By Skyros Bruce/Mahara Allbrett, b.1950, Sleil Waututh (Burrard Inlet, B.C.) that day i told youthat the scarson my wrist were fromwhen i was a birdthat …
Skyros Bruce, b.1950, later known as Mahara Allbrett, is from the Sleil Waututh Nation on Burrard Inlet in British Columbia.
Skyros Bruce’s little-known Kalala Poems (1972) is the first book of poetry written by a B.C.-born Aboriginal woman. It was published in a limited edition of 250 copies when she was twenty. Bruce’s collection of 37 poems of alienation, loneliness and suicidal thoughts were introduced by her publisher Lionel Kearns, an SFU English professor and poet who noted on the book jacket that her Aboriginal name in the Squamish band was Kalala, meaning butterfly. “She is talented and beautiful,”; he wrote, “but she has come this far through circumstances that can only be described as grim.”;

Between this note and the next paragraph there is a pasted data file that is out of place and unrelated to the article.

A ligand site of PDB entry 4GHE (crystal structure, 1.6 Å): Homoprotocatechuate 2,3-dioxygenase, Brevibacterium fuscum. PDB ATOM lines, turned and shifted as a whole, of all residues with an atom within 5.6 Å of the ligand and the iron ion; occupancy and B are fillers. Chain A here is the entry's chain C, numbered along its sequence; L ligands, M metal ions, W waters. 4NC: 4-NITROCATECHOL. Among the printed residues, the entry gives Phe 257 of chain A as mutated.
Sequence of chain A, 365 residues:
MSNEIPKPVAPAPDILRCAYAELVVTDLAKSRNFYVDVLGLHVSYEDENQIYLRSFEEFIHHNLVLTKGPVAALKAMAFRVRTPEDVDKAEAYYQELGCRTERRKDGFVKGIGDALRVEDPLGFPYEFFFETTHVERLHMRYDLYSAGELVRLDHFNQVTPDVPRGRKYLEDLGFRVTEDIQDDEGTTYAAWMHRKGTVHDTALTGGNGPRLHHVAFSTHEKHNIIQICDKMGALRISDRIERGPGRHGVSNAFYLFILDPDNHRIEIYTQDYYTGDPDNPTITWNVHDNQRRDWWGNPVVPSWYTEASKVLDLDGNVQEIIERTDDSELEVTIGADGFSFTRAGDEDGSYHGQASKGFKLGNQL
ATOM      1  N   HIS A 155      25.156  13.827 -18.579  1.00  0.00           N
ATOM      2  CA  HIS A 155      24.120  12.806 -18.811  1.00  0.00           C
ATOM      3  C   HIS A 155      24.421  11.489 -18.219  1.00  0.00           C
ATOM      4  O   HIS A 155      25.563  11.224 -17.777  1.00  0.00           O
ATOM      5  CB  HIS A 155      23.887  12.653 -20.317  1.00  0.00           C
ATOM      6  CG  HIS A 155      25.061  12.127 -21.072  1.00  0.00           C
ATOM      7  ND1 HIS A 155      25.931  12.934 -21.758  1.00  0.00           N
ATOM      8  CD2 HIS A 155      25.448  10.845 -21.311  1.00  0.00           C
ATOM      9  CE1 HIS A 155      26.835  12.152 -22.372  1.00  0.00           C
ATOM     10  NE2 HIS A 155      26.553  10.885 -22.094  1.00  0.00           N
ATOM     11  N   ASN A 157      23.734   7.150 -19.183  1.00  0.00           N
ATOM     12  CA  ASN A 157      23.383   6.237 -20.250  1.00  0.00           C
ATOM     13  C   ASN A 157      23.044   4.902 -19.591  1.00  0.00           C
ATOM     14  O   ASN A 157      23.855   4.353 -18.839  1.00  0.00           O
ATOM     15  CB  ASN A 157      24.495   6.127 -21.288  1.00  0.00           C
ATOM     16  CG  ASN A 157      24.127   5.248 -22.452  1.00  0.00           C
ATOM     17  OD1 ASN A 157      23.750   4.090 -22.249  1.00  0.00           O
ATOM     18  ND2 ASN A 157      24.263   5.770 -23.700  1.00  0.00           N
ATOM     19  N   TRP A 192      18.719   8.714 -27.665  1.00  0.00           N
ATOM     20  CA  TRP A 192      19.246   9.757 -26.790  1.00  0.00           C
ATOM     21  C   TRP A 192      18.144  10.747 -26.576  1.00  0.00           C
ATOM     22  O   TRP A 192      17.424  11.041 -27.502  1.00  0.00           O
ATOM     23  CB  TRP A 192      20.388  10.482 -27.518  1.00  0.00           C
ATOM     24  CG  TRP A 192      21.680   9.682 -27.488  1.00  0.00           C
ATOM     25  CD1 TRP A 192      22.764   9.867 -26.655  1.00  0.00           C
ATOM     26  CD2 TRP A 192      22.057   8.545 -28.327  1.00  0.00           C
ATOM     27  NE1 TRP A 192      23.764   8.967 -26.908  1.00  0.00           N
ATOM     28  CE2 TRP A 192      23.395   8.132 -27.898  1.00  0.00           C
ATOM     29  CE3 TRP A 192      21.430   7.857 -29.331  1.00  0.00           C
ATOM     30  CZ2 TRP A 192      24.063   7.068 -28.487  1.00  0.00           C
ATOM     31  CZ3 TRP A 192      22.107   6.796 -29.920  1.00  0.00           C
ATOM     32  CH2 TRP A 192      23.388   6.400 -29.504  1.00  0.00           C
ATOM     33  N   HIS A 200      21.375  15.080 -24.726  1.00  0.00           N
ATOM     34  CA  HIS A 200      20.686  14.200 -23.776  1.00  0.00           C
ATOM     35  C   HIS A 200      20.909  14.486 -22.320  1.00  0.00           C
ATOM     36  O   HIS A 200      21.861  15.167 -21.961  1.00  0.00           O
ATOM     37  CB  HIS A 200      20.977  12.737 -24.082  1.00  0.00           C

Raised in North Vancouver as a niece of Chief Dan George, Skyros Bruce was also known as Mary Bruce. Her brother was Andy Bruce, the central figure in a hostage-taking incident at the B.C. Penitentiary that resulted in a play called Walls, written by Christian Bruyère, and a 1984 movie of the same name, scripted by Bruyère and directed by Tom Shandel.
Some of the poetry in Kalala Poems previously appeared in literary publications such as Blackfish, The Tamarack Review, White Pelican, West Coast Review and the Capilano Review. In a poem called For Richard, about a boyfriend, she wrote:
when they took you from me / with their beautiful blue serge suits we cried / they looked on / with willowy / all-wise / eyes / as you pulled the stockings / over your hands / with your closed eyes / we saw a gentle man, green / under the limber stalks / and i saw your life-force / moving / over / my womb / all they ever saw was a convict
Sources: abcbookworld.com and Native Poetry in Canada: A Contemporary Anthology.